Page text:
Historically, as has been mentioned, self-employment has been seen as a transitional category, likely to wither away with the growth of the large corporate and formal sector. The share of the self-employed tends to be higher in low income countries but it declines at higher levels of income and development. The share of the self-employed is only around 6 per cent in Russia, 10 percent in the USA, and an average of 14.5 per cent across 32 countries in the European Union. On the other hand, in most of the developing countries, more so in South Asia and Africa, the percentages such workers are very high (in India being around 56 percent currently). This puts policy at cross-roads. How should government policy view the growth of the self-employed and the enterprises that they operate in relation to large formal enterprises? Should the latter’s advantage in terms of scale economies be used to squeeze the former? Should incentives be provided, through credit, marketing support and other channels to encourage the growth of the self-employed. The National Skill and Entrepreneurship Development Policy of the Government of India and the various policy measures undertaken in the last few years provide a window on the prospective dynamics of the self-employed.

Finally, given that policy initiatives can often be at cross-purposes with the growth aspirations and requirements of the self-employed, how can the gap be bridged? One way forward is to increase the voice of the self-employed in the policy space through collective organisation. In the last few decades, there have been several initiatives in India and globally to organise the self-employed. Through years of mobilisation and effort, the Self-Employed Women’s Association (SEWA) which works in multiple spheres among the self-employed, has been registered as a Central Trade Union (CTU). Years of dedicated effort at mobilising street vendors led to the passage of the umbrella Street Vendor’s Act 2014 in India.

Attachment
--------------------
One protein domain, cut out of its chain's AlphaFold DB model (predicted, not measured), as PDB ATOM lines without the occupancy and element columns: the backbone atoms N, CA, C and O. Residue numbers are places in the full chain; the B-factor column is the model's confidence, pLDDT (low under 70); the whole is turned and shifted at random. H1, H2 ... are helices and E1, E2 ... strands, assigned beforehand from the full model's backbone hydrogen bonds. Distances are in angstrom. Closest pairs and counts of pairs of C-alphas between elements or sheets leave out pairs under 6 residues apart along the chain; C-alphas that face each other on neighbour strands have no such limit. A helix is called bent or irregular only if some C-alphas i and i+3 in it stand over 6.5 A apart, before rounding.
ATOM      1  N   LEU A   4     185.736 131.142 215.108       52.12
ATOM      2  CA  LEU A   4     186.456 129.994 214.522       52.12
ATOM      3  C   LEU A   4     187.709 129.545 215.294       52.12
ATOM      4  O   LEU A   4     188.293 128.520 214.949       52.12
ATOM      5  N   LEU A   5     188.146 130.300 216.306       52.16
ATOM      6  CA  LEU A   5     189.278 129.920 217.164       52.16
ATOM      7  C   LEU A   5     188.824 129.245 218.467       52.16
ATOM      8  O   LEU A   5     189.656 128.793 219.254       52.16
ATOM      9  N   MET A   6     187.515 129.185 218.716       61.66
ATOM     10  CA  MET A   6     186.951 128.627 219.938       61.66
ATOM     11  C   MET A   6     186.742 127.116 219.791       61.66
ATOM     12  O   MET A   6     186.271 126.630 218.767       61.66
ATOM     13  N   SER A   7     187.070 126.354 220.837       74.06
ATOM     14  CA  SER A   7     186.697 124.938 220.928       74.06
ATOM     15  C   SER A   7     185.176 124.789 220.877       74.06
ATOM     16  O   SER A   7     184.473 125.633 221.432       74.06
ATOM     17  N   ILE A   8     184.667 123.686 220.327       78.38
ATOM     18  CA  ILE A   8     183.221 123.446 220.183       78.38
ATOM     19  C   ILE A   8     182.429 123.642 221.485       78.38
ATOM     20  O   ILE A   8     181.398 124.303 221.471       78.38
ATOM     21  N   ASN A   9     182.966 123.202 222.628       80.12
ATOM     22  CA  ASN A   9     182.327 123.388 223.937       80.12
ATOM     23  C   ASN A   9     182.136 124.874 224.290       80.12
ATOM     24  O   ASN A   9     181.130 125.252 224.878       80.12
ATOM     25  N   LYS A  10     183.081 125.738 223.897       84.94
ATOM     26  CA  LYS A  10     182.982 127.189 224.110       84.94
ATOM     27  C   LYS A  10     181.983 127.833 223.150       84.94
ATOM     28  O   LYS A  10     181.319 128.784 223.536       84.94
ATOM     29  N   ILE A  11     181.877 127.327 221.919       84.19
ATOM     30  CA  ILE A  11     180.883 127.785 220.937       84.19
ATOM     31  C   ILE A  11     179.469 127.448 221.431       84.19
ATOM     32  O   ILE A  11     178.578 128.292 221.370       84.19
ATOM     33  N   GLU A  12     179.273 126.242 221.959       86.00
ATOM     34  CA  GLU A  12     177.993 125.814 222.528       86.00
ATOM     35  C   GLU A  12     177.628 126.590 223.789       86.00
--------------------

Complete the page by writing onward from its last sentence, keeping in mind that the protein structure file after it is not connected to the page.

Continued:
To conclude: the self-employed form a large category of workers globally and are a huge chunk of all workers in India and South Asia. There is need to conduct a differentiated analysis of this category which is experiencing changes due to shifts in the overall economy and in technology and to analyse its possible future trajectories. There is also a need to situate the dynamics of this sector and policies related to it within the overall dynamics of growth and change. The forthcoming conference will amplify and discuss the research agenda of self-employment.

Some Select Issues/Questions for the Prospective Paper Writers
  •  Why has high shares of self-employment persisted in several countries, including India? What is the likely future trend?
  •  What are the predominant demographics of self-employed individuals in different sectors and countries and what are the key drivers behind individuals choosing self-employment?
  •  What are the (differentiated) conditions of work of the self-employed workers, including homeworkers and gig-workers?
  •  How do self-employed workers manage work-life balance compared to traditionally employed people? How do they respond to crises and exogenous shocks? What are the long-term career trajectories of self-employed workers? Do they shift to other occupations in the course of time?